The North American monsoon

12:35 PM, Wednesday, July 19, 2017

The North American monsoon, sometimes called the Southwest monsoon or the Mexican monsoon, is a seasonal weather pattern that in some years can bring enhanced rainfall across the southwestern U.S., including the Front Range region. The impacts for the Front Range are seen in the climate record from mid July through the late summer.  In a nutshell, showers and thunderstorms erupt daily along the Mexican Sierras as the tropical Pacific heats up and that pumps lots of moisture into the atmosphere. Some of that moisture makes its way north into the southwestern United States. In the Front Range region not every year sees the effects, and the surges of moisture can be intermittent.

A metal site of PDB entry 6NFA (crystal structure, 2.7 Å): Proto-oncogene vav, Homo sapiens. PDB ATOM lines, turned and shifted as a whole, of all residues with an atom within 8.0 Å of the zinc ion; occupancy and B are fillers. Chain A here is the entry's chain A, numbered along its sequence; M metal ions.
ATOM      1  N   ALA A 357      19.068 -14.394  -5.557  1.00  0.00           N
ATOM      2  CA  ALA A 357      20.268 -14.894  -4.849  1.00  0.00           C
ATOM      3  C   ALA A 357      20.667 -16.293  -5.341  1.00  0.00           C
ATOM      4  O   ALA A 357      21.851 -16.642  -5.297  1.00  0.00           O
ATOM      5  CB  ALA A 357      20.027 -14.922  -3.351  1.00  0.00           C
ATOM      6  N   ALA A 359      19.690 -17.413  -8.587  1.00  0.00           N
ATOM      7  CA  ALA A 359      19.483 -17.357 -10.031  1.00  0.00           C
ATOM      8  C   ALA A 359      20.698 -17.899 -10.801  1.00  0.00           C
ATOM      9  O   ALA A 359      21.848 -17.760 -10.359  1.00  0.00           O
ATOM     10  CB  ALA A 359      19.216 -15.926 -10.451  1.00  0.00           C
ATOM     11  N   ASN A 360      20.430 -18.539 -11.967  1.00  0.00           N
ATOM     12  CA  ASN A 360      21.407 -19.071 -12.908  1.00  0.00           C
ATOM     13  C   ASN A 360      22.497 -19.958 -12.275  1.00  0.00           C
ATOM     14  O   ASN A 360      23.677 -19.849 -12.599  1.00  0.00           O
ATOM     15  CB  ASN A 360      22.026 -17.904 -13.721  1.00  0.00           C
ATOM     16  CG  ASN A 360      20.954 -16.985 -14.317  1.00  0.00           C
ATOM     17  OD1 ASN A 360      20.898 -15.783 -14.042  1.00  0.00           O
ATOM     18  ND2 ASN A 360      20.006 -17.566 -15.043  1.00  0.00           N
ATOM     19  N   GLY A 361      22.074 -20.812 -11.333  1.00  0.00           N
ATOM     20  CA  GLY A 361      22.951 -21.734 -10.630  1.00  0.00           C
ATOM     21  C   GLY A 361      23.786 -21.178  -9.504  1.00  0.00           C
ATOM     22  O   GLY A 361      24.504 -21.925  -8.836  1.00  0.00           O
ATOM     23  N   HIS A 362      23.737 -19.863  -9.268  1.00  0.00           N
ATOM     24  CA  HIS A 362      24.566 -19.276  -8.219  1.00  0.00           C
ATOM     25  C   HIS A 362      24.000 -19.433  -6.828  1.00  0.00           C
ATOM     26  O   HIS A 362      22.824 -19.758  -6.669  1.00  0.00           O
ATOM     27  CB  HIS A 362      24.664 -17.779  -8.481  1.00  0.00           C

The 2017 monsoon has arrived, but for the most part the moisture has been in the upper levels of the atmosphere and so rainfall has been sparse despite afternoon clouds (there has been more moisture and areas of rain from Colorado Springs southward). Over the next two or three days a moderate plume of moisture (mainly middle and upper levels) should result in some afternoon and evening showers and thunderstorms. It’s not a highly anomalous amount of moisture, but it’s the best we have seen in a while. The best chance for rain is over the mountains of western Colorado, but I am holding out some hope for the Front Range too.


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